Figure 10: \subreffig:traversaltopo Topology for evaluating node-traversal invariant; \subreffig:nodetrav verification time for node-traversal invariant.

5.4 The Benefit of RONO

So far we have considered only flow-parallel middleboxes, which our system was designed to handle efficiently; we now describe a scenario with non-flow-parallel middleboxes, where our system is as good as the naïve approach.

We consider again the topology in Figure 9 and the same node-isolation invariant as above (host can never send traffic to host ), and we configure the firewall to drop all packets with / address pairs. However, we make the permutation middleboxes non-flow-parallel: determines how to permute / addresses based on previously observed traffic, not only from to , but from any host to . As a result, ’s behavior with respect to / traffic depends on traffic previously carried by other pipelines, and we cannot check the pipeline in isolation. The “Non-FP” curve in Figure 9 shows pipeline verification time as a function of the number hosts in the network.

The three curves in Figure 9 together show the benefit of RONO: when middleboxes are flow-parallel, our system leverages RONO and completes verification in tens of milliseconds (“Ours”); with the naïve approach (“Naïve”), verification takes as long as if the middleboxes were not flow-parallel (“Non-FP”).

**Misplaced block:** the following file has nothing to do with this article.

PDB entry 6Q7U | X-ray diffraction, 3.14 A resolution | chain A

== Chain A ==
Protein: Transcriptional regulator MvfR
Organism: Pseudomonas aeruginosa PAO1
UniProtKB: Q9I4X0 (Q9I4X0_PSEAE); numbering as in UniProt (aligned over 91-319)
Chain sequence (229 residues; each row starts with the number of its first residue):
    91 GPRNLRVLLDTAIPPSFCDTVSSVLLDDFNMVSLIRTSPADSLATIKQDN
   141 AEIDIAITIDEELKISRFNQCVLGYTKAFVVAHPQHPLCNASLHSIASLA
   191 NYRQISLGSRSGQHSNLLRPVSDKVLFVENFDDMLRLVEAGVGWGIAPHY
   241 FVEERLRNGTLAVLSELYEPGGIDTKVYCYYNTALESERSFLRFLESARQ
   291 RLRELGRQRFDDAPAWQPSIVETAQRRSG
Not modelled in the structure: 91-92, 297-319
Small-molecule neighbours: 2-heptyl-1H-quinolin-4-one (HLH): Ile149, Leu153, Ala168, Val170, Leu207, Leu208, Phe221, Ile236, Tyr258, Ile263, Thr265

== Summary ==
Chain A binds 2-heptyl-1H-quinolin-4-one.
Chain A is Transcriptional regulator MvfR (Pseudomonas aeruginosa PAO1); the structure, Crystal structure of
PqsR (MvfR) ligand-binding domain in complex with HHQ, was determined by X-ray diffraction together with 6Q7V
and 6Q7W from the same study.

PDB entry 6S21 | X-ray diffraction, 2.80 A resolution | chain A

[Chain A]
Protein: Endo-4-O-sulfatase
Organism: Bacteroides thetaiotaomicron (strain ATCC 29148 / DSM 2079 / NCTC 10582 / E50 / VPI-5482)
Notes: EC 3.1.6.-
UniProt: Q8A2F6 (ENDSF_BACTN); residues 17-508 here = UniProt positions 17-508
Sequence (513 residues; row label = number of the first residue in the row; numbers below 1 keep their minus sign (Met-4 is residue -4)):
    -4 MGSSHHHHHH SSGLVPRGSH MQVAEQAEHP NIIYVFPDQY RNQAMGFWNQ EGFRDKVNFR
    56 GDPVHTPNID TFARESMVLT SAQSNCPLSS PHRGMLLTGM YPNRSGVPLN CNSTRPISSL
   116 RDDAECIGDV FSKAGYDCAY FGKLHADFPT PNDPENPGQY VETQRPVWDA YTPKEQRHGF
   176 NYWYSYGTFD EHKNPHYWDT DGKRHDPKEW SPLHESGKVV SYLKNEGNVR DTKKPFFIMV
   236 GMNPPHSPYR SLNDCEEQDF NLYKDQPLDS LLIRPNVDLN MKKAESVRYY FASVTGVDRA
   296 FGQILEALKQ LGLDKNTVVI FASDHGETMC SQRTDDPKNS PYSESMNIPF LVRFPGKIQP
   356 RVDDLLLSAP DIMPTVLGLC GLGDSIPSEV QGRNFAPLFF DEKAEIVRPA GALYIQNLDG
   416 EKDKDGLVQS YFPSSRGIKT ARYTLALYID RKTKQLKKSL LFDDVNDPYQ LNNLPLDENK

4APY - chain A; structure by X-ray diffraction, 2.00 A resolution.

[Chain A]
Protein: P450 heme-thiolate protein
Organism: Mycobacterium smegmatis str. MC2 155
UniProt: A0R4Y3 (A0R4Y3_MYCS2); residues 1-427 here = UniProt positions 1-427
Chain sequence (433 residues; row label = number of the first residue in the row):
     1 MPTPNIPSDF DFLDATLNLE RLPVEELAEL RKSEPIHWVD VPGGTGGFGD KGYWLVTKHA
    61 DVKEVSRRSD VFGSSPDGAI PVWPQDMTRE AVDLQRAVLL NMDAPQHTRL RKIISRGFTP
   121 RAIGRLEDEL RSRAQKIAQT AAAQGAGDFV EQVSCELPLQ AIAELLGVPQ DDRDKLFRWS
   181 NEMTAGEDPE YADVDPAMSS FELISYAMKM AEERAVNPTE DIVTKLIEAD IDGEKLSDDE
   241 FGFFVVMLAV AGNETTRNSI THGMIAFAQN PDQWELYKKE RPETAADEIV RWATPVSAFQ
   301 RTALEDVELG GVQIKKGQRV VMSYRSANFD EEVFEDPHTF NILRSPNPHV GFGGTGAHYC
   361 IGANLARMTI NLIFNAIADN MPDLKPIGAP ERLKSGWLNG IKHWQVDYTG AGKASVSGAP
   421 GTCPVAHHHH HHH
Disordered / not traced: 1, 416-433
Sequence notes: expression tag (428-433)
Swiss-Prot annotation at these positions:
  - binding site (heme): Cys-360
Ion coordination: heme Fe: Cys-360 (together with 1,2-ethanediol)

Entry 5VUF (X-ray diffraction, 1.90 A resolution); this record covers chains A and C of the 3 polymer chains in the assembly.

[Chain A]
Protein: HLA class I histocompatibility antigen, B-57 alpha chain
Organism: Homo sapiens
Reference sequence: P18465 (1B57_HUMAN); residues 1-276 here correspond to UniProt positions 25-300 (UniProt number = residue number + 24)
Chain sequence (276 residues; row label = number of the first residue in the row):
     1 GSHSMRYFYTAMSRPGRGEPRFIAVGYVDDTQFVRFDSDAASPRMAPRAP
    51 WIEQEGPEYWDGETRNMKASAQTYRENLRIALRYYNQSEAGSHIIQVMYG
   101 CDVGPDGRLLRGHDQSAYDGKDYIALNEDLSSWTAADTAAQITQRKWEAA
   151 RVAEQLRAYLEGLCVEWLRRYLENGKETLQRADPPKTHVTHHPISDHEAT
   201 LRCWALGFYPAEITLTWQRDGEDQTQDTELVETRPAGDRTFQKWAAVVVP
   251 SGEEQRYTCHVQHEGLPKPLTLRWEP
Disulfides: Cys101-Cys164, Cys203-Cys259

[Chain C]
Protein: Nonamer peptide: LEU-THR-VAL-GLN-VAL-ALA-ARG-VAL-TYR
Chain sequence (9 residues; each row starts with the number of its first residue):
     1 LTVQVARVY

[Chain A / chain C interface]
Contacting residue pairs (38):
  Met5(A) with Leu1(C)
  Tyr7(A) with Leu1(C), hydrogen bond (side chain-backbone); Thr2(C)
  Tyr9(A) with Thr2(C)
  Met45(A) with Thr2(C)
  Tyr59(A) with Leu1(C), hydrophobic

5.5 Node Traversal

We consider the topology in Figure 10, where , , and are middleboxes that always forward all received packets: the forwarding tables are set up such that all traffic sent by any host () is first sent to , which depending on the destination forwards this traffic to either or ; finally, both and forward packets to , which delivers them to the intended host. Note that checking node traversal requires considering the entire network (so RONO does not help us here). We use our system to verify a node-traversal invariant: that traffic from host to host always traverses middlebox , for a given set of pairs. We configure the middleboxes such that the invariant holds for half the host pairs and not for the other half. Figure 10 shows the average time to check this property for each host pair (averaged across the set of all considered host pairs).